Yorkton Council took two steps Monday toward the establishment of a new development in the city.
The first step was to approve the introduction and to set up the public notification process for a Concept Plan for Cowessess Flood Claim Holdings Inc.
The plan was prepared by V3 Companies of Canada, for lands owned by Cowessess Flood Claim Holdings Inc., explained Michael Eger Director of Planning, Building & Development with the City at the meeting.
“The lands are located in the Yellowhead commercial subdivision, which is located next to Walmart,” he said.
“In January of 2019, City Council approved a subdivision application in advance of the Concept Plan in order to allow Cowessess to proceed with a Federal Reserve-status application. The Concept Plan has undergone due process and is now proposed for public notification before Council considers adoption at the July 8th meeting.
“The Concept Plans form part of the Official Community Plan, and provide a more detailed guide for the development of a specific portion of lands. Moreover, the Concept Plan investigates local physical, environmental, financial and social factors before creating an outline for future land use, parcel configuration, street network and municipal utilities within the affected area. Depending on the nature of the development, additional subdivision, Official Community Plan and Zoning Bylaw amendments may be required, provided they align with the Concept Plan.”
The plan is one City Administration was satisfied with.
“Cowessess, in conjunction with their team of professional consultants, have worked closely with City officials throughout the Concept Plan process,” said Eger.
“There are five phases of proposed development, starting with a gas station and office buildings at the northwest corner of the site. It then proposes residential development along Lawrence Avenue in Phase 2, before more generally outlining additional phases for commercial/retail and outdoor entertainment. Site work for Phase 1 is set for summer of this year, with additional Phases occurring as the market demands.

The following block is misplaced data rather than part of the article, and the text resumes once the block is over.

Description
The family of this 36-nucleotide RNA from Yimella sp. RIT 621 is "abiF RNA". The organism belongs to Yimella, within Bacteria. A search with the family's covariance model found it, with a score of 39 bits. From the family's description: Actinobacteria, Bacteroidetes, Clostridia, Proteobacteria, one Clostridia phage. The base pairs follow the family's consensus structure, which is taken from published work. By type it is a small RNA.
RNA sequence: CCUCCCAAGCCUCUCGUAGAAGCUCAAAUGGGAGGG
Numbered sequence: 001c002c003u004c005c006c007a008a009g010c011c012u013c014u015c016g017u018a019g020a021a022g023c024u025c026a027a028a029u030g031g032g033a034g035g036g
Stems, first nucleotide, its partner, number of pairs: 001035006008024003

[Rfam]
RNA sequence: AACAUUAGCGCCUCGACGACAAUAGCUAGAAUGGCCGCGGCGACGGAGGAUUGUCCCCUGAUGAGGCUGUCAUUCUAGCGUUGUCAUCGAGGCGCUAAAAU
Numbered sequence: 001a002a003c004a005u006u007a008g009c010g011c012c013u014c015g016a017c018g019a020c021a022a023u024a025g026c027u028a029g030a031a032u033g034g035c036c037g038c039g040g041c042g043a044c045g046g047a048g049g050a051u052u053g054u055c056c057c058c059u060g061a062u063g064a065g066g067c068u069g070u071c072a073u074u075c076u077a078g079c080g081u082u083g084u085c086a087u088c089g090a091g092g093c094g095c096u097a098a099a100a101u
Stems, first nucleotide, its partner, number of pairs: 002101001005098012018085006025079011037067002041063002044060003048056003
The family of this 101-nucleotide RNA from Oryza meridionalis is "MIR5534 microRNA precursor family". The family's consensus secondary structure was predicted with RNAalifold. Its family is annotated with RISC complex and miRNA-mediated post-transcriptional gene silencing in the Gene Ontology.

“Administration is confident that the Concept Plan adequately considers the relevant factors relating to the protection of the City’s underground aquifers, current and future road networks, pedestrian connectivity, water and sewer services, fire protection and storm water management. The Concept Plan additionally identifies the need to address the lack of access to local parks with onsite park creation in part of the residential phase which is Phase 2.”
The adoption or amendment of a Concept Plan requires public notice under The Planning and Development Act, 2007. Notice will include advertisement in the local paper, at City Hall and on the City website, and a direct mail out to property owners within 75m (250 ft.) of the subject lands.
Council approval was unanimous.
In connection with the same project, part of the 11-acre parcel is being proposed as an urban reserve.
In 2010, Cowessess FN purchased land in the City of Yorkton and has plans for a gas station and potential office building site. The Cowessess FN intends to apply for Federally-designated Urban Reserve status on a portion of this land. In order for this to be granted, an agreement must be in place between the First Nation and the municipality to cover:
*Tax compensation (Reserve land and improvements are not subject to municipal and school taxation) The municipality can ask for compensation for loss of property taxes, loss of grants in lieu from senior government agencies, loss of license fees, levies, and permit fees for development on lands.
*Compatible bylaws (once declared reserve status, municipal bylaws are no longer in effect, but under The Indian Act, First Nations may pass bylaws of their own). Compatible rules serve to protect both parties from potentially dangerous or nuisance situations, and enhances cooperation and understanding between the parties.
*Methods of dispute resolution, which can include resolution at levels of conciliation, mediation, and arbitration.
The City of Yorkton has been working towards negotiating this agreement at length, and have made many revisions to the initial draft. These were reviewed by the City’s solicitor and the Band’s solicitor, explained Lonnie Kaal City Manager, with the City.
At the January 21, 2019 Regular Council Meeting, Council approved an application from the Cowessess FN to subdivide the subject land, and name a new roadway after the Cowessess Treaty Four Signatory Chief Kwîwinžance. To quote the report from January, “He was Saulteaux and the meaning of his name translated to “small boy”/”little child”. In 1886, surveyors approximated the spelling of the Chief’s name to Cowessess, which formed the Nation’s namesake and is the thusly translated to mean “little child”. The street contained on Parcel G, was also approved “Little Child Way” by Council at this meeting.
Again Council was unanimous in supporting the service agreement.